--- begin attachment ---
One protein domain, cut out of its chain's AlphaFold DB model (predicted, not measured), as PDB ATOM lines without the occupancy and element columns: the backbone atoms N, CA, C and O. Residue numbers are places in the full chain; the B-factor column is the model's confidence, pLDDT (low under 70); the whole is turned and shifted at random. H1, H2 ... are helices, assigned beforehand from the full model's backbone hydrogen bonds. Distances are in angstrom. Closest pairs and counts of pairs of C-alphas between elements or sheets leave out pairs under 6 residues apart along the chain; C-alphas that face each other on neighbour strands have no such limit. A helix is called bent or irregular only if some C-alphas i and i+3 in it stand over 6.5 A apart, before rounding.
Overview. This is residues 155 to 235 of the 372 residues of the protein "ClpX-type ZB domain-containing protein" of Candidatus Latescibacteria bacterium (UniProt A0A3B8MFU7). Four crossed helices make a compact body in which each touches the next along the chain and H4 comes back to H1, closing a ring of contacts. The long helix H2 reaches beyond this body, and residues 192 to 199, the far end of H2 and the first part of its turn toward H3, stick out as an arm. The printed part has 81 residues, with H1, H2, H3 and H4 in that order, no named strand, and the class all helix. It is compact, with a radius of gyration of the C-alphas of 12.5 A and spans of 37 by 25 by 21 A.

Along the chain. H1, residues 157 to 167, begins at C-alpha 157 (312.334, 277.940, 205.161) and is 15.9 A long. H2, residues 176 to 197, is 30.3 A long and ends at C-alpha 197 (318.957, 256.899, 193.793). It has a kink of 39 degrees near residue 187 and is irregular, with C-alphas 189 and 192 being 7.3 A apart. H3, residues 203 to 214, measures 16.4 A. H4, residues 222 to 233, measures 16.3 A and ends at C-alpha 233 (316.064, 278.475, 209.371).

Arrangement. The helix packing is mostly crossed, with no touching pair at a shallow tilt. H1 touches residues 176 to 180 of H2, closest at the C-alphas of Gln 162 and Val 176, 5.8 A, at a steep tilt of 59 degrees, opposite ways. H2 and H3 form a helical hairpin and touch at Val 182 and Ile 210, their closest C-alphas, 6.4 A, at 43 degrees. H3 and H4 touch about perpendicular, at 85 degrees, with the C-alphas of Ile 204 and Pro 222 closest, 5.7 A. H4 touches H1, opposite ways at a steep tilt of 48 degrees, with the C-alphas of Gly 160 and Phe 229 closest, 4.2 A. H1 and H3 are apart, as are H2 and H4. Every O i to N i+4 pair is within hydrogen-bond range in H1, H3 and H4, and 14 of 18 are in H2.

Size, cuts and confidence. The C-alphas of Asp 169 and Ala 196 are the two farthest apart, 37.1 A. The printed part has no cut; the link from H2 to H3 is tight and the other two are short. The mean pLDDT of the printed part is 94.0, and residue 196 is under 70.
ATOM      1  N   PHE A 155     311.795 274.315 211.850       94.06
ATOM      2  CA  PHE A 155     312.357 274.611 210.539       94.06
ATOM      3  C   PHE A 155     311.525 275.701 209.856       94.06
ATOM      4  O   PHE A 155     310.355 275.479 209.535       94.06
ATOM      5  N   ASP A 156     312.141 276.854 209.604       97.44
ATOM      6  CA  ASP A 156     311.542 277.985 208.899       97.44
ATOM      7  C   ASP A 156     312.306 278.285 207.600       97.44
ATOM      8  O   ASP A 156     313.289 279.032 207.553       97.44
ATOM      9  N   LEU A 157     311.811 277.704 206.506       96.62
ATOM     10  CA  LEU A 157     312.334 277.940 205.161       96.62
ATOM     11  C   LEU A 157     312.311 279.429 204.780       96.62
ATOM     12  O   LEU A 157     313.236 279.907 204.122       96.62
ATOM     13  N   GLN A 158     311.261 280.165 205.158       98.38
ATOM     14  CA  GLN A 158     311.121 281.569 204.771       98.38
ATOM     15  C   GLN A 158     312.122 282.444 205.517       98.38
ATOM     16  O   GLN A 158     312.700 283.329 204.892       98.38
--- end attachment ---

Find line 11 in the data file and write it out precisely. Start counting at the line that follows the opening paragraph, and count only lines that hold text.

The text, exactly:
ATOM      7  C   ASP A 156     312.306 278.285 207.600       97.44